Both Taylor’s loss of “higher times” and Rushkoff’s burden of the “infinite present” help us understand why we’re so compelled by things like the Rapture””or anything apocalyptic. Living in a flattened timescape, we long for moments to take us out of the profane and everyday. In the absence of “higher times,” global disasters and narratives of apocalypse stand in as sacred moments that rupture the monotony of secular time. “Where were you when . . . ?” is a question of almost spiritual gravitas for anyone alive on 9/11 or the day John F. Kennedy was assassinated. Especially since the advent of mass broadcasts of breaking news, we mark time by shared moments of global calamity and terror, existential pauses that give us transcendent perspective.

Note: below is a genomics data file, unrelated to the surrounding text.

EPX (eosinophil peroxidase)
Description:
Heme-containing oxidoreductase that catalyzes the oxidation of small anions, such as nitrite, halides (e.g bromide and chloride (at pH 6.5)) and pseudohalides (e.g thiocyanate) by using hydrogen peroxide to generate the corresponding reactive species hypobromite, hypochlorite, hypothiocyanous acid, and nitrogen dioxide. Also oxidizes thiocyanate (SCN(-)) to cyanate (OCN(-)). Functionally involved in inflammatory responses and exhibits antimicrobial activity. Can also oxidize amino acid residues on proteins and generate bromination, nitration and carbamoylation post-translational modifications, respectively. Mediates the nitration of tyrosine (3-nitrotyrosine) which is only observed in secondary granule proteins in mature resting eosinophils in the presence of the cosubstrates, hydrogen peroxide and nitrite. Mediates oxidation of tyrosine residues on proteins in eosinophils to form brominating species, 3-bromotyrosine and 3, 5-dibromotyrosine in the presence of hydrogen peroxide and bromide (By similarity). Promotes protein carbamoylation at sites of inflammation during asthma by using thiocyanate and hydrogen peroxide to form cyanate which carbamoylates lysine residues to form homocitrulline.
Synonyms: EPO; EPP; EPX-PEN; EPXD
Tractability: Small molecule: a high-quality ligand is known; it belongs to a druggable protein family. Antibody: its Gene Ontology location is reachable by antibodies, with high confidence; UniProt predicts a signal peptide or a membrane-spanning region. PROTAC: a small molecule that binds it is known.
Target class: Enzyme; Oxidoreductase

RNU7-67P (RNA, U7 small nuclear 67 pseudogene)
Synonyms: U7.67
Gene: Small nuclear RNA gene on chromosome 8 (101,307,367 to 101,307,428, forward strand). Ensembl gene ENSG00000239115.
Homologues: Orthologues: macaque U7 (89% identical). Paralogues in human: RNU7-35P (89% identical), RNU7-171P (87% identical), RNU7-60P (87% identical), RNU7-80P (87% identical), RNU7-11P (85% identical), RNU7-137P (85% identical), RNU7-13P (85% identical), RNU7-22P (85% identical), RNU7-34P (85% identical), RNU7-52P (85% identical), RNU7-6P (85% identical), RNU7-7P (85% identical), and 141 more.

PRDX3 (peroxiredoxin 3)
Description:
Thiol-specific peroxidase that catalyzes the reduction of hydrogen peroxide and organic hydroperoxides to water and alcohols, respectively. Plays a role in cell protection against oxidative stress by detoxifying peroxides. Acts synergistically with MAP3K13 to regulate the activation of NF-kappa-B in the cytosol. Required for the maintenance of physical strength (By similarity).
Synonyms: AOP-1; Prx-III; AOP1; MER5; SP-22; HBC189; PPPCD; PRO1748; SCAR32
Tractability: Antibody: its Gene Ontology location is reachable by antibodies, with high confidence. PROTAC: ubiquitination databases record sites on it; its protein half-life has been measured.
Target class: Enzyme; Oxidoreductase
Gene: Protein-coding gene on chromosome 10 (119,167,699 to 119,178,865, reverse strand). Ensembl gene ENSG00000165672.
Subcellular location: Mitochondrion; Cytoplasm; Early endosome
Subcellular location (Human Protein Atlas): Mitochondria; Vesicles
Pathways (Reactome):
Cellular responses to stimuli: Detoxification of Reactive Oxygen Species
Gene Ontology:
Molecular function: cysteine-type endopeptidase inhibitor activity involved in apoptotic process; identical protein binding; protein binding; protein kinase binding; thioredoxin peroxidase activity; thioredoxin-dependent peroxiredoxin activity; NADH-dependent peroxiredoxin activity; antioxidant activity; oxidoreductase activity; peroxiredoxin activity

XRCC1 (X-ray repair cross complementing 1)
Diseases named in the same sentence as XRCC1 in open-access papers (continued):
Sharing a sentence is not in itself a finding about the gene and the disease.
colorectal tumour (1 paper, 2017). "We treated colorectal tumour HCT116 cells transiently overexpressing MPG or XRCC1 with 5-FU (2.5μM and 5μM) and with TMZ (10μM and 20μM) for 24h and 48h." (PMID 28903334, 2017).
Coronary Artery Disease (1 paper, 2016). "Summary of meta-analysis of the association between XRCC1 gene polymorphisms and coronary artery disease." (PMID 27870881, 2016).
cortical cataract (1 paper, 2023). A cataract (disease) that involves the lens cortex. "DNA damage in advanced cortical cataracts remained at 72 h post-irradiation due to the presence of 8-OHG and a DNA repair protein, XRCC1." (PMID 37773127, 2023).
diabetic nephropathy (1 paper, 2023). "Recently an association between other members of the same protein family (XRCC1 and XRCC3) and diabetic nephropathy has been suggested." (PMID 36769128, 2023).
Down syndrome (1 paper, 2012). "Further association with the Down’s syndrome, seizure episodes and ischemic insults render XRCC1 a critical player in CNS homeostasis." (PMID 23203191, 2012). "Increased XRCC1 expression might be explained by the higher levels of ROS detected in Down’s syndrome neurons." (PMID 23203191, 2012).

These are real if perverted expressions of our longing for the “higher” time we’ve lost, for pivot points in history, for an escape from the present. In a world where there’s “nothing new under the sun,” where generations come and go “but the earth remains forever” (Ecc. 1:4), we long to be part of an unexpected story, to witness something significant. But must that “something significant” be the earth’s fiery end?
Christians of all people need not buy into the prevailing culture’s preoccupation with doomsday. Let the world have its apocalyptic versions of the Rapture””Christians have something better. Surely there are movies to be made about not destruction, but resurrection.